Airborne line scanner measurements for ERS-1 SAR interpretation of sea ice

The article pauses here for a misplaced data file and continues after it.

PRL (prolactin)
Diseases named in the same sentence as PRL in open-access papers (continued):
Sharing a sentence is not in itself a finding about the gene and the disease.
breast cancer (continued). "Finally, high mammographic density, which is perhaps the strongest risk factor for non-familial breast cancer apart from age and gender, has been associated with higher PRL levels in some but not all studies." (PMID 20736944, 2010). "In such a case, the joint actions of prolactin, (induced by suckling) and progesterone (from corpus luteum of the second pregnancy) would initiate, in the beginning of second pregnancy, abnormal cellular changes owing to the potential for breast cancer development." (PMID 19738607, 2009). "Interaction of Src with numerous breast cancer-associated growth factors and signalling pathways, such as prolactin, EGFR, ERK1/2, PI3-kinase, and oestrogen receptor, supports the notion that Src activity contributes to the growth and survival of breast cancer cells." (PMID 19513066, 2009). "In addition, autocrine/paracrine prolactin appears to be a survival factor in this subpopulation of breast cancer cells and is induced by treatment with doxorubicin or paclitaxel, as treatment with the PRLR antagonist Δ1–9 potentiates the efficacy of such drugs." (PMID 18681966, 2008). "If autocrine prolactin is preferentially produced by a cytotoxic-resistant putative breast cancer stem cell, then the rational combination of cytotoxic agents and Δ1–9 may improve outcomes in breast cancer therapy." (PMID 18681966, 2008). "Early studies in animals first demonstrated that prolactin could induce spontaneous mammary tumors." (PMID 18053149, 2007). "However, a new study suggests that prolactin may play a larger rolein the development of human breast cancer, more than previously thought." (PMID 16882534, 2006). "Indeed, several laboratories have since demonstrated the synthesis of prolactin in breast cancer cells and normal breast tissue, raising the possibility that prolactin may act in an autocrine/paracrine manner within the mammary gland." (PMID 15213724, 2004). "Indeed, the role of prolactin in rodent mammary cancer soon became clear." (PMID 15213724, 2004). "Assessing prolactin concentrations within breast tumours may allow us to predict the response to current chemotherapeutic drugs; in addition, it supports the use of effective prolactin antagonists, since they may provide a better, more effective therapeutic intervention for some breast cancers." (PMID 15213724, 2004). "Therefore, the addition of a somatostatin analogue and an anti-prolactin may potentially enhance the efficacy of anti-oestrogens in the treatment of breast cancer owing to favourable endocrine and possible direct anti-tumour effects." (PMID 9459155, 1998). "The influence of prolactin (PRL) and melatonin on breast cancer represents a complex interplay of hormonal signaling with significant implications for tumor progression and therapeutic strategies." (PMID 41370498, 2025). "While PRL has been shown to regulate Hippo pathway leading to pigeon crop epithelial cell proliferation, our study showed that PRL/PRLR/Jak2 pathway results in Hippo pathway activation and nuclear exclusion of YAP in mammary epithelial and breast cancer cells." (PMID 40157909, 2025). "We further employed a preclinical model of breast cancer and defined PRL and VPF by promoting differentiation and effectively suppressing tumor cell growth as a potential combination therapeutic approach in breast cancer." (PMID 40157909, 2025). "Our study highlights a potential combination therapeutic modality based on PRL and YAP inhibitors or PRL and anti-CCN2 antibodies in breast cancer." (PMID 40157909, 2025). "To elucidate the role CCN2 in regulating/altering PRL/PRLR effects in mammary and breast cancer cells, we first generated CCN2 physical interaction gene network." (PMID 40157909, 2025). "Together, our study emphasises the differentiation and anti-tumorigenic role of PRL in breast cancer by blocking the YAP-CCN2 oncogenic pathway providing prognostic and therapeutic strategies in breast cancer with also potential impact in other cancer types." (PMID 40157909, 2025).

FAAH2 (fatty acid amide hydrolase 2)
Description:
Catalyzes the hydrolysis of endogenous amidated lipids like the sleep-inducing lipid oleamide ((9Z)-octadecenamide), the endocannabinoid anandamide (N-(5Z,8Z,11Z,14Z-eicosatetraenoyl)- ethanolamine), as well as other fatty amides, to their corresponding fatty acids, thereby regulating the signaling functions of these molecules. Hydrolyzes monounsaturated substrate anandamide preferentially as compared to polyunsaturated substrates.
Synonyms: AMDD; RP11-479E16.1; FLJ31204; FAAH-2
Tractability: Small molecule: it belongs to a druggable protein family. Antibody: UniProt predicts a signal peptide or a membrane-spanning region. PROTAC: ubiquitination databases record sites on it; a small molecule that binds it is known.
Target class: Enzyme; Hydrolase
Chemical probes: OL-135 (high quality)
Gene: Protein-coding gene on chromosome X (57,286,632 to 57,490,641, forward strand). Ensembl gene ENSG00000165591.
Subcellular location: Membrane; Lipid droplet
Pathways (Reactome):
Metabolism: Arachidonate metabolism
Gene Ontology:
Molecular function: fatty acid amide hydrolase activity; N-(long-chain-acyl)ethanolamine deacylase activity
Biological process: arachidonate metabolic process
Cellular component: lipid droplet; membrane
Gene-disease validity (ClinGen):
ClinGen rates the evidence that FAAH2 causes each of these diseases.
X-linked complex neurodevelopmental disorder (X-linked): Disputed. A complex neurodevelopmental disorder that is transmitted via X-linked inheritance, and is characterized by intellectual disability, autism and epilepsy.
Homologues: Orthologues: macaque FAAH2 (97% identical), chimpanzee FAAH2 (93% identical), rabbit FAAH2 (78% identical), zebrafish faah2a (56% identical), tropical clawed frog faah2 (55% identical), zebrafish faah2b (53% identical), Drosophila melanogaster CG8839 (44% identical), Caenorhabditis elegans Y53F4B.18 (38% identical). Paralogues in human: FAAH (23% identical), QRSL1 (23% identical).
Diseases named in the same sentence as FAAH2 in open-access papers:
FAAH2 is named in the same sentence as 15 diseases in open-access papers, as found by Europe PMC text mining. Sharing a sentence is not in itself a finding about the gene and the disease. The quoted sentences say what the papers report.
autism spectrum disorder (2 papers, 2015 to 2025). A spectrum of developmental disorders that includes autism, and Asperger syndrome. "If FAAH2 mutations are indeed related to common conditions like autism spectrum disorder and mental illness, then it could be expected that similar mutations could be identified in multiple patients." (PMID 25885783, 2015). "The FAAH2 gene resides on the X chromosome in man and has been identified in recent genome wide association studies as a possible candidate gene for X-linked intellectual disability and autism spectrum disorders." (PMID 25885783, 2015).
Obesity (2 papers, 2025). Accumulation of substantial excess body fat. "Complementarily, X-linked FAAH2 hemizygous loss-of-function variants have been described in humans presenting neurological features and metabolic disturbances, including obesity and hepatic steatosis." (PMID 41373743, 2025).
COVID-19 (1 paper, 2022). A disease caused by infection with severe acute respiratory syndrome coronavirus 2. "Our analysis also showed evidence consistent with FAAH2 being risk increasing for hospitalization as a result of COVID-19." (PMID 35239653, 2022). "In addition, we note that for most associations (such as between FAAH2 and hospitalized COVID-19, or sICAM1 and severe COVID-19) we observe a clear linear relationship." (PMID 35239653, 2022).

A new method is presented for interpretation of Synthetic Aperture Radar (SAR) images recorded with the first European Remote Sensing Satellite (ERS-1) with respect to classification of sea ice. Conventional interpretation of spaceborne radar images is often based on subjective classification of radar signatures. Themost promising approach is a region-based segmentation with subsequent interpretation of the segments. The definition of regions with common properties enables a characterisation by texture parameters besides backscatter coefficients. The major drawback of this method is the subjective selection and characterisation of the training segments on which the classification is based. To avoid this subjective influence, an attempt is made of an independent classification by the use of two airborne line scanner systems, one for the visible and the other for the infrared spectral range. The systems were installed on research aircraft (aeroplane and helicopter) during an experiment covering the marginal ice zone north of Spitsbergen in late winter 1993 and in the North East Water Polynya in summer 1993. Several underflights of ERS-1 were carried out during the SAR mode. Typical areal coverage of the line scanner images during a flight is 1.5% of a SAR scene. The line scanner images are classified using a two-dimensional feature space. By this procedure various ice types are identified. After matching the locations of the line scanner and the segmented SAR images, it is then possible to derive the characteristics of different ice types with respect to radar signatures. Backscatter coefficient and texture parameters are used for the discrimination of ice types. Texture parameters used are moments of the grey-level distribution and values of the co-occurrence matrices. The results of this work show, that the common method of a subjective characterisation of training regions runs into difficulties. SAR signatures are essentially dependent on the conditions during ice development. Regions with different ice types can have the same SAR signatures and different SAR signatures may be found for the same ice type. With the presented method it is possible to achieve classification accuracies up to 78% with a discrimination of young ice, first-year ice and old ice during winter situations. In summer, it is difficult to discriminate wind exposed water and sea ice. In this case, the classification of SAR images is derived exclusively by means of texture parameters since the backscatter coefficient is of little use. With the discrimination of water, snow-covered ice, and brash ice an accuracy of 73% is achieved under summer conditions.
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